In Privomega, we use a key directory with key transparency for users’ public keys, which can in practice be CONIKS. If user Alice detects that her certificate has been changed by the server, or server is carrying out an equivocation attack, she can immediately drop offline and disconnect from the service.

Private information retrieval

Let server host a mailbox model for message delivery, which is really a key-value map, key is mailbox ID and value is a queue of messages. Server allows any user to put any message into any mailbox. The messages are of course encrypted so that only the intended recipient could read it. Alice and Bob can secretly agree on the location of some mailbox where Alice is going to drop off messages to Bob. Bob later goes to that mailbox and makes a copy of every encrypted mail, trying to decrypt every one of them until he finds one that he is able to decrypt.

In the real world, if there is no camera or other surveillance around that mailbox, and Bob does not get seen when he retrieves the mail, Alice can be fairly confident that no one knows who she is writing mails to, and Bob can also be confident that no one learns that he is the indented recipient of the mails.

Unfortunately it is not so easy to implement such anonymous mailboxes over the internet. Even if the messages are encrypted, the metadata which includes the identity of participants, the duration of the chat, etc, can be sensitive and potentially leaked. The mailbox service provider may disclose users’ information and their interaction with the mailboxes, either to sell users’ data for profit or under the coercion of spy agencies, or simply as a result of a database breach.

A private information retrieval (PIR) protocol is a protocol that allows Alice to retrieve an item from a database server without the server learning which item is retrieved. A trivial PIR scheme is Alice simply downloads the entire database.

The security of PIR schemes usually fall under those two categories: information-theoretic security and computational security. Typically computational-secure PIR schemes are more efficient than information-theoretic-secure ones. Every PIR protocol aims to reduce the amount of computation on both Alice and the database server, as well as the traffic between Alice and the server.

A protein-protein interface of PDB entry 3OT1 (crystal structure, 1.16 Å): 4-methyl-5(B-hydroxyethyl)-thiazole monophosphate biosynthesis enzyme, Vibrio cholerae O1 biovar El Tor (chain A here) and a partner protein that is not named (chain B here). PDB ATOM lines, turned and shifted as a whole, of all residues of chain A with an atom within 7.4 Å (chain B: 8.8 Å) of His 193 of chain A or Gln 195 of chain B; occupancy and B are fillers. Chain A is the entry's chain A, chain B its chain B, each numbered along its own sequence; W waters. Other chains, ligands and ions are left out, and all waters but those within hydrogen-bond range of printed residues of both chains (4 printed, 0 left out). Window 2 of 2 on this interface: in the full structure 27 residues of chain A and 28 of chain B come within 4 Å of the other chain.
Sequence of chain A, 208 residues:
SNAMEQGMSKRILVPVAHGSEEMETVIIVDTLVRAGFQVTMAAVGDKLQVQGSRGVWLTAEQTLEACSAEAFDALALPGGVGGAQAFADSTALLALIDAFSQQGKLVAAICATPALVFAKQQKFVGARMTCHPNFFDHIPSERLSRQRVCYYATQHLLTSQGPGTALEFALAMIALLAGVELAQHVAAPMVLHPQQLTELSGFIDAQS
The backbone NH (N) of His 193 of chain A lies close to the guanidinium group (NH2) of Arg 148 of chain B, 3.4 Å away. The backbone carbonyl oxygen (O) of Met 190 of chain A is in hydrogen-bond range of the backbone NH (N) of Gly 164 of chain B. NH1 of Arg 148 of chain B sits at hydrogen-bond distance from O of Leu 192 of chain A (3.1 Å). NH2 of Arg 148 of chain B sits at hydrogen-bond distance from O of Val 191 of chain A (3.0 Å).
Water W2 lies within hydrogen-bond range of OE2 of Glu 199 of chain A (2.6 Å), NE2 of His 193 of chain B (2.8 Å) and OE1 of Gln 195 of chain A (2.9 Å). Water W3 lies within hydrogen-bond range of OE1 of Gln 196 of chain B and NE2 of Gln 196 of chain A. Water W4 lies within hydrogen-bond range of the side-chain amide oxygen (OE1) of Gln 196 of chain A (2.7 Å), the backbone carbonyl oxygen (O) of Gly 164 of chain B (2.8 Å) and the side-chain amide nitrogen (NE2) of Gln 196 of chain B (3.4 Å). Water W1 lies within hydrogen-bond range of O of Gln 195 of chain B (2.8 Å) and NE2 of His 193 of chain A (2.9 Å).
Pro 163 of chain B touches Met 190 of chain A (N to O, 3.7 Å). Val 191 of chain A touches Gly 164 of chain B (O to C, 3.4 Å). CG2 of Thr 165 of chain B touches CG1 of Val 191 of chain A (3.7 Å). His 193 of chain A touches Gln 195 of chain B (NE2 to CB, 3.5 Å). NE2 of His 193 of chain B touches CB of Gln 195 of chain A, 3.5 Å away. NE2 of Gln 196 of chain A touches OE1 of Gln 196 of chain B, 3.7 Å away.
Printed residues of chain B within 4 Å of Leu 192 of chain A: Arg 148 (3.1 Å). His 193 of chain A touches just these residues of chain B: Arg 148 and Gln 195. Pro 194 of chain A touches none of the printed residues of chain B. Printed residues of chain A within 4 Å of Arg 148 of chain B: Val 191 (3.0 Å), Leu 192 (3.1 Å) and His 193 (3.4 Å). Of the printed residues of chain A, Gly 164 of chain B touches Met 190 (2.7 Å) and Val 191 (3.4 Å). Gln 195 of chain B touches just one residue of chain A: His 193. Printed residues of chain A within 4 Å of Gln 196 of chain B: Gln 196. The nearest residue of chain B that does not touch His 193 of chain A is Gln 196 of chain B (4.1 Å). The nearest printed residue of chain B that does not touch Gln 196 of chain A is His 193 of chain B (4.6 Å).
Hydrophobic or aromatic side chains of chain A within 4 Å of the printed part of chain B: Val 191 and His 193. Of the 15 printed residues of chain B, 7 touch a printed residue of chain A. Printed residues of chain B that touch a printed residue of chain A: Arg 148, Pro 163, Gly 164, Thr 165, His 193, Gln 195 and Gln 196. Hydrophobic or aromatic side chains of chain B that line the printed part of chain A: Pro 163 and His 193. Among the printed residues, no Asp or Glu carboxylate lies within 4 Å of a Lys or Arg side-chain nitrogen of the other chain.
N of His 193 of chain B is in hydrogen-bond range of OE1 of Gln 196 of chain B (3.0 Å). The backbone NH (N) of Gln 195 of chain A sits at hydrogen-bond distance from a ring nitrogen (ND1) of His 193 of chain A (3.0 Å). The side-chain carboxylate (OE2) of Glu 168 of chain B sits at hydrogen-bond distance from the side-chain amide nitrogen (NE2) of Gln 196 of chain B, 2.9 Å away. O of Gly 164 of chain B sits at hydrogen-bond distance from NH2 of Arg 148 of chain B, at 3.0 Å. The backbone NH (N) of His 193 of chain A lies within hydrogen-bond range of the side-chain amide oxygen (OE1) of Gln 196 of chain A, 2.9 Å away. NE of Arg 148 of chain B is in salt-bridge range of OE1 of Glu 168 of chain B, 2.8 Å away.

In Privomega, we need a PIR scheme that guarantees users’ privacy when they retrieve mails from the mailboxes. It is not required to give user privacy when putting mails. In practice, we could deploy Pung [4] or a similar efficient computational PIR protocol.

Verifiable random functions

A verifiable random function (VRF) is a pseudo-random function (PRF), where the prover holding the secret key can produce a non-interactive proof that the PRF output was correct given the input. Only the holder of the private key can compute the hash, but anyone with public key can verify the correctness of the hash.

Informally, the VRF functionalities we are interested in are:

$$ (r, \pi) \leftarrow VRF(sk, \alpha) $$

That is, given a secret key $sk$ and a VRF input $\alpha$, the VRF would produce the pseudorandom output $r$ and a proof $\pi$.

$$ \{0,1\} \leftarrow VRFVerify(pk, \alpha, r, \pi) $$

During verification, the verifier receives the public key $pk$, the input $\alpha$, the output $r$, and the proof $\pi$, the function returns $1$ if the proof is valid, $0$ if proof is invalid.

In Privomega we would need a VRF so when Alice matches Bob, Alice will include the VRF proof in her matchmaking request with Bob. This way, Bob can verify that Alice has picked him randomly. In practice, we could deploy EC-VRF over some curve, say Curve25519 [5].

Private end-to-end messaging

In Privomega Alice uses integrated encryption scheme to encrypt her matchmaking request to Bob. Once Bob accepts the matchmaking request, Alice and Bob derives a shared secret. From this point we can use any E2EE messaging protocol to encrypt the messages between Alice and Bob, for example Signal’s Double Ratchet [6], if forward secrecy or backward secrecy is important. It could use a simple Authenticated Encryption with Associated Data (AEAD) protocol with no forward or backward secrecy, for example AES-GCM, if we assume the chat sessions are short and identities are not reusable.

The Privomega privacy-preserving random stranger chat protocol

Pseudo-anonymous identity registration

Alice first generates a key pair

$$ (sk_a, pk_a) \leftarrow GenKey $$

Alice registers her public key $pk_a$ on the server. Server upon receiving Alice’s public key, server creates and signs a certificate for Alice, then adds her certificate to the key directory: